Until recently, productivity costs were often not included in the cost of physical inactivity which leads to considerable underestimation of the actual costs of physical inactivity, especially in WHP programs. The Workplace Health promotion (WHP programs) aim at increasing physical activity and/or improving dietary habits. If we take away a period of sleep, most people spend up to 60% of time at work, so the workplace can be a very useful setting for introducing these types of programs, especially if we are talking about large companies that have the infrastructure to implement them at a relatively Low prices. WHP programs have proven to be effective in the reduction of fatty tissues and body weight, they more accurately reduce the body weight by 1.2 kilograms and the percentage of fatty tissue for 1.1% during the first year of implementation. Employers can also benefit from the inclusion of WHP programs in the work environment because it has been proven that healthier employees have more productivity and are less likely to stay out of work. Taking into account the overall impact of 1% on the total cost of healthcare and total indirect costs, the inclusion of physical activity at the workplace will result in a number of positive effects on employees. Such programs do not necessarily have to be expensive. For example, programs that promote walking during lunch breaks, using steps instead of lifts, increasing awareness of movement using pedometer, changing food in the cafeteria, etc. are minimal interventions that have proved to be effective.

Let’s get back to productivity. Productivity is a measure of the rate of work in which the job is executed. In determining physical inactivity specific examples of productivity costs may include loss of time at work (absenteeism – absences), reduced productivity at work (presenteeism) and medical care costs. Poorer productivity can be attributed to absenteeism from work or reduced productivity where employees are either absent from work or working at a much lower level due to a lower health condition.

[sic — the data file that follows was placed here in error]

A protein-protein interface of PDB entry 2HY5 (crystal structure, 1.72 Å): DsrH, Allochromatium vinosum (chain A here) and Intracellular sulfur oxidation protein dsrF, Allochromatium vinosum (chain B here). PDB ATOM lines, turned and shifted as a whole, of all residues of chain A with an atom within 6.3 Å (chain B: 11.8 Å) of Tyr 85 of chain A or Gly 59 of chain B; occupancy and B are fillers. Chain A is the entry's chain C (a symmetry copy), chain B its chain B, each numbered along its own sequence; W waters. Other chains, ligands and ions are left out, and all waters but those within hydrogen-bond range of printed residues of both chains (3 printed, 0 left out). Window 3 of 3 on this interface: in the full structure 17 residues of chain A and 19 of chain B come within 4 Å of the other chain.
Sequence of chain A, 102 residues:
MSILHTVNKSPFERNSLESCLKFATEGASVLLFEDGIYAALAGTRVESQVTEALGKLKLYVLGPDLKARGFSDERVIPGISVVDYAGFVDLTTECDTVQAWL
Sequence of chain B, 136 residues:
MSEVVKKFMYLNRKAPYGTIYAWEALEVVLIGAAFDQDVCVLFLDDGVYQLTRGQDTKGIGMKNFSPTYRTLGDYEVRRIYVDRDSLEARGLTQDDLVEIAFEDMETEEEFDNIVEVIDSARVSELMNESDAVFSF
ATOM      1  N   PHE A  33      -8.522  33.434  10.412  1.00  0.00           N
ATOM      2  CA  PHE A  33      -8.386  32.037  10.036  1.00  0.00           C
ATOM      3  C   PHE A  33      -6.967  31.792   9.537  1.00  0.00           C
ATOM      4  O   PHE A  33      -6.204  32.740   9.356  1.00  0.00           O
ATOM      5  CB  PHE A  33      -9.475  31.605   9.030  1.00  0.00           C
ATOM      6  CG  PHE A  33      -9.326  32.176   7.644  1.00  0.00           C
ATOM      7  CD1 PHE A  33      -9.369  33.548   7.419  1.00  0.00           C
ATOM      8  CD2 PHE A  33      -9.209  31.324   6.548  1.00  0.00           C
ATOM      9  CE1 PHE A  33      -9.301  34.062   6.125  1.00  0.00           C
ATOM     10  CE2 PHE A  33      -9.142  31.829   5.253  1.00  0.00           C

Currently, it is very difficult to determine how much could be saved or how much the cost of physical inactivity would be reduced when the right way to resolve the problem is found. There are many problems due to methodological challenges specific to conducting economic assessments of physical inactivity.

One of the major challenges of economic assessment of physical inactivity is to determine which costs should be included in the assessment. Costs that are relevant to economic assessments can be divided into direct and indirect costs and costs in and out of the health sector. Direct health costs are the costs of activity in a formal healthcare system that are directly associated with diseases and disorders (Oostenbrink et al., 2002). These costs relate to the prevention, diagnostics and treatment of chronic diseases associated with physical inactivity and poor dietary habits and may include costs of doctor visits, drug purchases, emergency services, rehabilitation and Hospitalization. Direct costs outside the health sector are the costs of activities outside the formal health system that are associated with diseases and various disorders. For example, these costs include the costs of the road to the hospital, the costs of medicines that do not go on the cost of health insurance, the costs of informal healthcare (for example, the family care of the sick), the costs of various devices and other (Korthals-de Bos, 2002). Indirect costs in the healthcare system are the costs that a patient makes throughout his life, such as treatment costs after a life-threatening heart surgery. Indirect costs outside the health system are the cost of loss of productivity due to absence from work (absenteeism), reduced productivity at work (presenteeism), inability to work, and death of employees (Oostenbrink et al., 2002; Korthals-de Bos, 2002).